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Boston hasn’t seen a six-day heat wave since 2016. This summer, we’ve had two.

Some looked to take a break from the oppressive heat on Massachusetts Avenue in Boston.Jonathan Wiggs/Globe Staff

After a relatively comfortable June, punishing heat has overtaken the Boston area in July and early August, breaking temperature records and resulting in the warmest three-week period ever recorded in Boston.

It’s also meant heat waves ― measured as three days in a row with temperatures above 90 degrees — that seem to drag on. Prolonged heat waves are relatively uncommon in Boston, and since 1990 the city has only experienced a six-day heat wave five times, most recently in 2016. But so far this year, it’s already happened twice.

July’s punishing heat wave lasted seven days, from July 19 to July 26. And the heat wave that’s expected to end on Tuesday has stretched into its sixth day as temperatures crossed 90 degrees in Boston around midday. During each of the heat waves, temperatures climbed into the upper 90s, and even hit 100 on July 24.


In addition to the sheer length of time Bostonians have spent sweating this summer, the average temperatures each day have climbed far above normal. During the most recent 21 days, high temperatures soared past the low 80s, which are normal highs for this time of year. According to meteorologist Dave Epstein, the average temperature for this period in Boston was the warmest 21 days ever in 151 years of record keeping.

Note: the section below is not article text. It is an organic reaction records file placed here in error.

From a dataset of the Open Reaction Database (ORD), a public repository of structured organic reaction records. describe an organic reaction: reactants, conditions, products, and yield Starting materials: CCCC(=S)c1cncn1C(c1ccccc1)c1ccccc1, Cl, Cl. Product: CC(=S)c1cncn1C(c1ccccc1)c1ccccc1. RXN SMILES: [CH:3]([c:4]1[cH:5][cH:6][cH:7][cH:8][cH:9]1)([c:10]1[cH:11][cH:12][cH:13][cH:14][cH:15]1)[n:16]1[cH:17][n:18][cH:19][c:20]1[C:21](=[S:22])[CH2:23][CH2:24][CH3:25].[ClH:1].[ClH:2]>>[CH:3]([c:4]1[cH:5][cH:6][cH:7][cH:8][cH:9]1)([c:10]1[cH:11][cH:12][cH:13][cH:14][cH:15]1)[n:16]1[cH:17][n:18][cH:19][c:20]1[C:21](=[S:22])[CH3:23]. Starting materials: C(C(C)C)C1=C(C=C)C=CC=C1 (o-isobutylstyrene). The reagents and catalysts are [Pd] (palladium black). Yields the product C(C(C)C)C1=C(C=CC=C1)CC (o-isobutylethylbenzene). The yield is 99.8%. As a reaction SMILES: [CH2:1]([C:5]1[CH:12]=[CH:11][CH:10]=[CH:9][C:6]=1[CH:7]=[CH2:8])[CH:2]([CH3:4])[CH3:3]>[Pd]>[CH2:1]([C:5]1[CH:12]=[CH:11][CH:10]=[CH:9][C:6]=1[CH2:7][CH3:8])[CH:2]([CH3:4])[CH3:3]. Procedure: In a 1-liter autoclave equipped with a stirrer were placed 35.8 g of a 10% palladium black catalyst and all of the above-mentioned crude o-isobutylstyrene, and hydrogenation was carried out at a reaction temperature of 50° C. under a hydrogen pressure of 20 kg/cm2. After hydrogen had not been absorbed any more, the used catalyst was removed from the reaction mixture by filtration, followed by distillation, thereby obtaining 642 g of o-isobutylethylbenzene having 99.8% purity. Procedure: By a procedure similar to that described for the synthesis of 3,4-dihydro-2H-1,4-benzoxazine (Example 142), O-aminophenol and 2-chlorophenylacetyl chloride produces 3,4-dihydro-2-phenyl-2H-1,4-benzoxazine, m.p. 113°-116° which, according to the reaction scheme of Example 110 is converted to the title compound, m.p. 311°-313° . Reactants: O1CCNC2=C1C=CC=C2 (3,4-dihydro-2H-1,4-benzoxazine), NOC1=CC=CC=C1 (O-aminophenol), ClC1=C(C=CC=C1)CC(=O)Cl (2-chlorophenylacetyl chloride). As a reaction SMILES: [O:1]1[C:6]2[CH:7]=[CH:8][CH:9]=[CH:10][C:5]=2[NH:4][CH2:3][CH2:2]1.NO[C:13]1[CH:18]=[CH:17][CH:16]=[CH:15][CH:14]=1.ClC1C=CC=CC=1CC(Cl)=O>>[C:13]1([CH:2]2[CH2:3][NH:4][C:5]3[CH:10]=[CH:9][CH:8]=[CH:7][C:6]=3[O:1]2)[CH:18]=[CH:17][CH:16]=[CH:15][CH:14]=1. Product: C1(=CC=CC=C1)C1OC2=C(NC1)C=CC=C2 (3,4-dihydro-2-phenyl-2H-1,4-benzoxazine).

This type of heat is unusual, but it’s becoming more common. Data analyzed by UMass Amherst show that since 1872, the average temperatures for the period between July 25 and Aug. 7 have crept up steadily and hit a record of 80.4 degrees in 2022.

For example, in 1872, the average temperature between July 25 and Aug. 7 was 69.9 degrees, according to the data. In 1988, it was 78.1 degrees, and in 2018 it had jumped to 80.3 degrees.


As the climate warms, scientists expect this type of extreme heat to become the norm. By the end of the century, scientists say the Northeast could see 13 to 56 days above 90 degrees each summer, meaning “heat waves” could become just an average summer day.

Christina Prignano can be reached at christina.prignano@globe.com. Follow her @cprignano. John Hancock can be reached at john.hancock@globe.com. Follow him @Hancock_JohnD.